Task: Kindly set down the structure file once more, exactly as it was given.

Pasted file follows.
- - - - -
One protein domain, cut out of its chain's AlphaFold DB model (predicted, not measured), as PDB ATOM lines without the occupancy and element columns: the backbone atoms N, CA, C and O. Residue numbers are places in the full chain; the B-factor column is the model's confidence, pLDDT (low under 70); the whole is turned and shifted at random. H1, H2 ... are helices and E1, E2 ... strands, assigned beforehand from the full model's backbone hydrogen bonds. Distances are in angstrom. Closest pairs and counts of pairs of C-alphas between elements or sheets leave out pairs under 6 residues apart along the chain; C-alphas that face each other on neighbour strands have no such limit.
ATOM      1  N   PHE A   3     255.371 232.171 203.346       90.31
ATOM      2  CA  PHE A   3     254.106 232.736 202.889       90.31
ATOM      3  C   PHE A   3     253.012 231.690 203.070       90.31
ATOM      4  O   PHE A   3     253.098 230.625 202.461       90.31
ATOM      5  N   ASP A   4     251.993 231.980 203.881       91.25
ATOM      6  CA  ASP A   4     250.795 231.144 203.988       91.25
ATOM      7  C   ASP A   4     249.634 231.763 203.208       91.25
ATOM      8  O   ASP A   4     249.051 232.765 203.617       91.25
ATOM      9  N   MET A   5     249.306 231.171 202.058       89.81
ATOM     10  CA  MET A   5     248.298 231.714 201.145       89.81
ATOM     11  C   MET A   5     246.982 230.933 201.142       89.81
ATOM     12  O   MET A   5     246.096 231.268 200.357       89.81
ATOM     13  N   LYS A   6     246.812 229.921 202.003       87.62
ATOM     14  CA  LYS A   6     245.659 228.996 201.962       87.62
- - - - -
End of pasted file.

One protein domain, cut out of its chain's AlphaFold DB model (predicted, not measured), as PDB ATOM lines without the occupancy and element columns: the backbone atoms N, CA, C and O. Residue numbers are places in the full chain; the B-factor column is the model's confidence, pLDDT (low under 70); the whole is turned and shifted at random. H1, H2 ... are helices and E1, E2 ... strands, assigned beforehand from the full model's backbone hydrogen bonds. Distances are in angstrom. Closest pairs and counts of pairs of C-alphas between elements or sheets leave out pairs under 6 residues apart along the chain; C-alphas that face each other on neighbour strands have no such limit.
ATOM      1  N   PHE A   3     255.371 232.171 203.346       90.31
ATOM      2  CA  PHE A   3     254.106 232.736 202.889       90.31
ATOM      3  C   PHE A   3     253.012 231.690 203.070       90.31
ATOM      4  O   PHE A   3     253.098 230.625 202.461       90.31
ATOM      5  N   ASP A   4     251.993 231.980 203.881       91.25
ATOM      6  CA  ASP A   4     250.795 231.144 203.988       91.25
ATOM      7  C   ASP A   4     249.634 231.763 203.208       91.25
ATOM      8  O   ASP A   4     249.051 232.765 203.617       91.25
ATOM      9  N   MET A   5     249.306 231.171 202.058       89.81
ATOM     10  CA  MET A   5     248.298 231.714 201.145       89.81
ATOM     11  C   MET A   5     246.982 230.933 201.142       89.81
ATOM     12  O   MET A   5     246.096 231.268 200.357       89.81
ATOM     13  N   LYS A   6     246.812 229.921 202.003       87.62
ATOM     14  CA  LYS A   6     245.659 228.996 201.962       87.62